Our proposals

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Eagle Quarter Masterplan

Proposed site layout

The townscape, connectivity, mix of uses and vitality of this part of the town centre call for a comprehensive approach to the redevelopment of the impermeable, dated and largely redundant area between the railway station and Market Place.

The scheme will provide a variety of long-lasting benefits to the local community including: 

Around 400 new homes
A new low-carbon headquarters office building or alternatively a new retirement community.
A workplace hub
Flexible commercial units for artisan and independent retailers
Additional public car parking
A new landscaped pedestrian route named New Street, connecting Market Street to Bartholomew Street and Market Place. A new public square, Eagle Square, will provide a new link into the retained Vue cinema as well as a bandstand. A range of activities will take place in Eagle Square and along New Street, as well as in Plenty’s Yard, a new public space with direct access to the improved multi-storey car park.

Increased permeability and connectivity

Increased permeability and connectivity with the context – both streets and open spaces – will be a key opportunity for the project. 

A new sequence of spaces, with a variety of scales and characters, will offer connectivity with the existing context such as Market Place, St Nicolas Church, the new Market Street Development, the existing multi-storey car park and the Vue Cinema. Hierarchy in scale includes potential for a new civic open space at the south of the site, Eagle Square, as well as a series of yards and passages, alongside landscaped podiums and private terraces.

View key

Proposed uses

Cafes with outdoor seating
Artisan shops
Clock Tower View
Clock Tower View

Inspired by the site’s history

The key design features use the site’s industrial history and existing Newbury character to present a collection of buildings, each unique and with its own character. 

With an industrial history, as home to Plenty’s Eagle Iron Works, precedent can be drawn from contextual and existing Victorian industrial architecture. Through these precedents various design cues can be picked up, such as variety in forms, façade articulation and a low-key muted classicism. 

The idea is to design each building as unique and create a distinct sense of place full of character and charm. There are repeating elements throughout the scheme but applied differently, mixing more traditional and contemporary language and detailing to create layers, visual interest and varied character. The inspiration is industrial and detailing such as diamond brick patterns, found locally, are reinterpreted and used throughout the development.

A diverse mix

There is opportunity to create a more diverse mix of uses on the application site. This would complement the variety of uses already present in the local area.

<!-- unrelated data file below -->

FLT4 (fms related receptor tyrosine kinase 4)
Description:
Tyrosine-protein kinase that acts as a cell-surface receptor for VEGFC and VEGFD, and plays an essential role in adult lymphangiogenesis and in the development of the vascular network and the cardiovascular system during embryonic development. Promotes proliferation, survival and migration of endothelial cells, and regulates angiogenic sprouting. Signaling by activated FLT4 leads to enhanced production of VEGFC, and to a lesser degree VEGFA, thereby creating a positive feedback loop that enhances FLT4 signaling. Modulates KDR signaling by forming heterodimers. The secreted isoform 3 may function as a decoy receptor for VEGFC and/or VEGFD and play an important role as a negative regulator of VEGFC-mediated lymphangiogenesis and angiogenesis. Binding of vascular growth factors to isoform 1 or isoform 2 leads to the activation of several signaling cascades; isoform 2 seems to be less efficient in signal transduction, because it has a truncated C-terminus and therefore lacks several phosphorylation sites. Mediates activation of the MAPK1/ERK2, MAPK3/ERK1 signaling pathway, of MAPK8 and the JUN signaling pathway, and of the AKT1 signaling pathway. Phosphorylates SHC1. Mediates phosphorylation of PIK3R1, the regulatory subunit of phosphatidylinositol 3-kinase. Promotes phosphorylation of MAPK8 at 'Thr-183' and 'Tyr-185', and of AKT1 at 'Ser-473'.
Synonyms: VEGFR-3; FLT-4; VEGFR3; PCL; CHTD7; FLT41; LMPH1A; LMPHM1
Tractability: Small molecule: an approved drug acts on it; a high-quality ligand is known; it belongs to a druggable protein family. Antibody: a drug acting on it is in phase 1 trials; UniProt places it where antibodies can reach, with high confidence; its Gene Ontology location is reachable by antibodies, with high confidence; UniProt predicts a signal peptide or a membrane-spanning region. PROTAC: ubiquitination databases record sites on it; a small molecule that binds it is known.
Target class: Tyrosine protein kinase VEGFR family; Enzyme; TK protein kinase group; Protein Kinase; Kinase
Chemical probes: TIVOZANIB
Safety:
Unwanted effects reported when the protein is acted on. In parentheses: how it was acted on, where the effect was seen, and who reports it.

Bartholomew Street and Cheap Street have shaped the site’s urban form and active frontages and the communal focus of Market Place and Market Street to the south have created a rich and lively urban quarter. The proposal aspires to add to this as a mixed-use scheme consisting of retail, amenity, work space and residential.

Landscape and public realm

The landscaping and public realm proposals for the redevelopment are based upon the re-creation of historical streets and spaces accessible for people to enjoy. 

This brings an opportunity to introduce landscaping, seating, places to sit and eat, and an animated extension of the High Street directly to the train station. In addition, the new route takes pedestrians to the Corn Exchange and better ensures that all parts of Newbury can be more easily and safely enjoyed.

Biodiverse roofs
Landscape plan by Fabrik
Communal Gardens
Amenity Spaces
Private Terraces
Biodiverse Roofs

Wider surrounding and connectivity

Permeability with the context is key within the project.  A new sequence of spaces, with a variety of scales and characters, will offer connectivity with the existing context. 


Update road alignment to minimise vehicular area and introduce flush kerbs to improve pedestrian character. 


Improve western crossing, omit taxi rank and add additional landscaping. Create connection to Market Street Development and Newbury Railway Station. Add planting and street trees to improve Market Street. 


New crossing treatment to Market Place. 


New pedestrian route connecting Eagle Square to the north and north east of the site at Bartholomew Street and Market Place.

Potential routes, places and connections
New Street View – offices

Newbury’s new street

Running through the heart of Eagle Quarter will be a new pedestrianised street, providing a safe and attractive new way to walk from the railway station to the Town Centre, and including direct links to Market Place, Bartholomew Street and Bear Lane.